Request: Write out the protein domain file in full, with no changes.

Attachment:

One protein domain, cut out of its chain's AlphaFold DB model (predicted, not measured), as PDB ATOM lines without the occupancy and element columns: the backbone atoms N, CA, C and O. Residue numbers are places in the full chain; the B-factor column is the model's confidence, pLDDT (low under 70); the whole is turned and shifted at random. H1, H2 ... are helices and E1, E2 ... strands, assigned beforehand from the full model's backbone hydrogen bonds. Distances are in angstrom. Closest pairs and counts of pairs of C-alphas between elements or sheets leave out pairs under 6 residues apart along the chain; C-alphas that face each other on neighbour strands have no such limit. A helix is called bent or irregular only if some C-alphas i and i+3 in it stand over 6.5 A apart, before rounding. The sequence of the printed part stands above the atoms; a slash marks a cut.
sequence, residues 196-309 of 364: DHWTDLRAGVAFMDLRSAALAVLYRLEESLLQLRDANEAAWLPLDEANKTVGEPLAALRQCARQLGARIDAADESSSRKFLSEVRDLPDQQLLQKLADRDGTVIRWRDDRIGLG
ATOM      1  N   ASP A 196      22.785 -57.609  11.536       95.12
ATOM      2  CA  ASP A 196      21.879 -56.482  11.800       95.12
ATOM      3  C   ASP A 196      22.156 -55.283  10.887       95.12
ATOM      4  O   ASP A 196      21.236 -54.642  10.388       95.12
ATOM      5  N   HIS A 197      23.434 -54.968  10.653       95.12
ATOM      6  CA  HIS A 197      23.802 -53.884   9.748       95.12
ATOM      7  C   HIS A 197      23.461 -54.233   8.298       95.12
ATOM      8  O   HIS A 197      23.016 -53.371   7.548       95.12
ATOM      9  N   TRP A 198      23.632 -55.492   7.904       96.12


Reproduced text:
One protein domain, cut out of its chain's AlphaFold DB model (predicted, not measured), as PDB ATOM lines without the occupancy and element columns: the backbone atoms N, CA, C and O. Residue numbers are places in the full chain; the B-factor column is the model's confidence, pLDDT (low under 70); the whole is turned and shifted at random. H1, H2 ... are helices and E1, E2 ... strands, assigned beforehand from the full model's backbone hydrogen bonds. Distances are in angstrom. Closest pairs and counts of pairs of C-alphas between elements or sheets leave out pairs under 6 residues apart along the chain; C-alphas that face each other on neighbour strands have no such limit. A helix is called bent or irregular only if some C-alphas i and i+3 in it stand over 6.5 A apart, before rounding. The sequence of the printed part stands above the atoms; a slash marks a cut.
sequence, residues 196-309 of 364: DHWTDLRAGVAFMDLRSAALAVLYRLEESLLQLRDANEAAWLPLDEANKTVGEPLAALRQCARQLGARIDAADESSSRKFLSEVRDLPDQQLLQKLADRDGTVIRWRDDRIGLG
ATOM      1  N   ASP A 196      22.785 -57.609  11.536       95.12
ATOM      2  CA  ASP A 196      21.879 -56.482  11.800       95.12
ATOM      3  C   ASP A 196      22.156 -55.283  10.887       95.12
ATOM      4  O   ASP A 196      21.236 -54.642  10.388       95.12
ATOM      5  N   HIS A 197      23.434 -54.968  10.653       95.12
ATOM      6  CA  HIS A 197      23.802 -53.884   9.748       95.12
ATOM      7  C   HIS A 197      23.461 -54.233   8.298       95.12
ATOM      8  O   HIS A 197      23.016 -53.371   7.548       95.12
ATOM      9  N   TRP A 198      23.632 -55.492   7.904       96.12